Because of limited employment opportunities during the shutdown, spouses of 35 percent of surveyed workers were jobless. Some 43 percent workers' spouses from Gazipur did not have any income during the shutdown.
In this period, the average amount of loans taken by garment workers from various sources was about Tk3,765 per family.
About 3.3 percent of the workers reported getting laid off.
In his presentation, CPD Research Director Dr Khondaker Golam Moazzem said the major three objectives of the stimulus packages were: revitalising domestic economic activities, ensuring employment of workers, and maintaining competitiveness of the entrepreneurs.
A well-designed stimulus package is judged from a number of aspects, such as size of the stimulus package, level of usefulness of public spending – measured by "elasticity of substitution" between public and private consumption – and the level of decrease in unemployment – measured by the "unemployment multiplier."
Usually, the government provides a large portion of funding under the packages, but in Bangladesh, the packages were bank driven due to the government's financial limitations.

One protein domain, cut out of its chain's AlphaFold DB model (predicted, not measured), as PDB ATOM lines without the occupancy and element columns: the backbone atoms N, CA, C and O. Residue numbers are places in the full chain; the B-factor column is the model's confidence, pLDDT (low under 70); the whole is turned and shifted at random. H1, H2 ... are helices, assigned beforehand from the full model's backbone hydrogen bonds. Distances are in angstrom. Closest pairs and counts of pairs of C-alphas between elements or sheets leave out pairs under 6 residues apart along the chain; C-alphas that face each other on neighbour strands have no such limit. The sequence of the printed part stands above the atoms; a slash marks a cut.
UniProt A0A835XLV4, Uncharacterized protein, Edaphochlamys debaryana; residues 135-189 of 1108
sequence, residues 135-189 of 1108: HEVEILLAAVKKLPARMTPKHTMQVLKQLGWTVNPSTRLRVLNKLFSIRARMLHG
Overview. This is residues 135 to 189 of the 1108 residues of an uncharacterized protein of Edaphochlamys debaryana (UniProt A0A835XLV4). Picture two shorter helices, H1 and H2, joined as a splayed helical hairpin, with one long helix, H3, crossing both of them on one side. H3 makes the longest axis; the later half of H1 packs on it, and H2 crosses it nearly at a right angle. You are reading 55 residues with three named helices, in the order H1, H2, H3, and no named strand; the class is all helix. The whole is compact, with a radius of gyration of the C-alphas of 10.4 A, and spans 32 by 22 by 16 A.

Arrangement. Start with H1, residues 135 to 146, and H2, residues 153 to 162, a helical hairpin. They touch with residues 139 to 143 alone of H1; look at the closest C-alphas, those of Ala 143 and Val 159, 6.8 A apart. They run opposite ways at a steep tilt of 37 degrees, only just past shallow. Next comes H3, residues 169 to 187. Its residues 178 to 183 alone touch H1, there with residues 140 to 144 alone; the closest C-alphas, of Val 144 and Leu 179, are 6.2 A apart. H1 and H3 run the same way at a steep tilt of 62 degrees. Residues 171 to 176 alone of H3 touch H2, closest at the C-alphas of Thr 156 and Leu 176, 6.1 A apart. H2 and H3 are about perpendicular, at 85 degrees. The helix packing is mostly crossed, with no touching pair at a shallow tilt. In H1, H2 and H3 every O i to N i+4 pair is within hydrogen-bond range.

When banks are working as third-party agents to supply stimulus funds to the beneficiaries, it becomes difficult to achieve the main objectives of the stimulus. This is because banks will prioritise risk bearing capacity and the money will be conditional for beneficiaries.
"These challenges have already been reflected in package implementation," Moazzem said.
He added that the government announced the stimulus packages with good intentions, but the economy and employment are facing challenges due to inadequate funds.
Moreover, only domestic preparation will not help retain competitiveness of entrepreneurs. International buyers need to participate as well, he opined.
Moazzem said that a section of export-oriented RMG companies and a large section of enterprises of other export-oriented industries did not take the offered loans. It is important to explore the reasons behind this.
"Most importantly, whether not availing the facility had led to workers of those enterprises not getting wages is an issue that needs to be examined," he suggested.
Assessment of Tk20,000 crore stimulus package for SMEs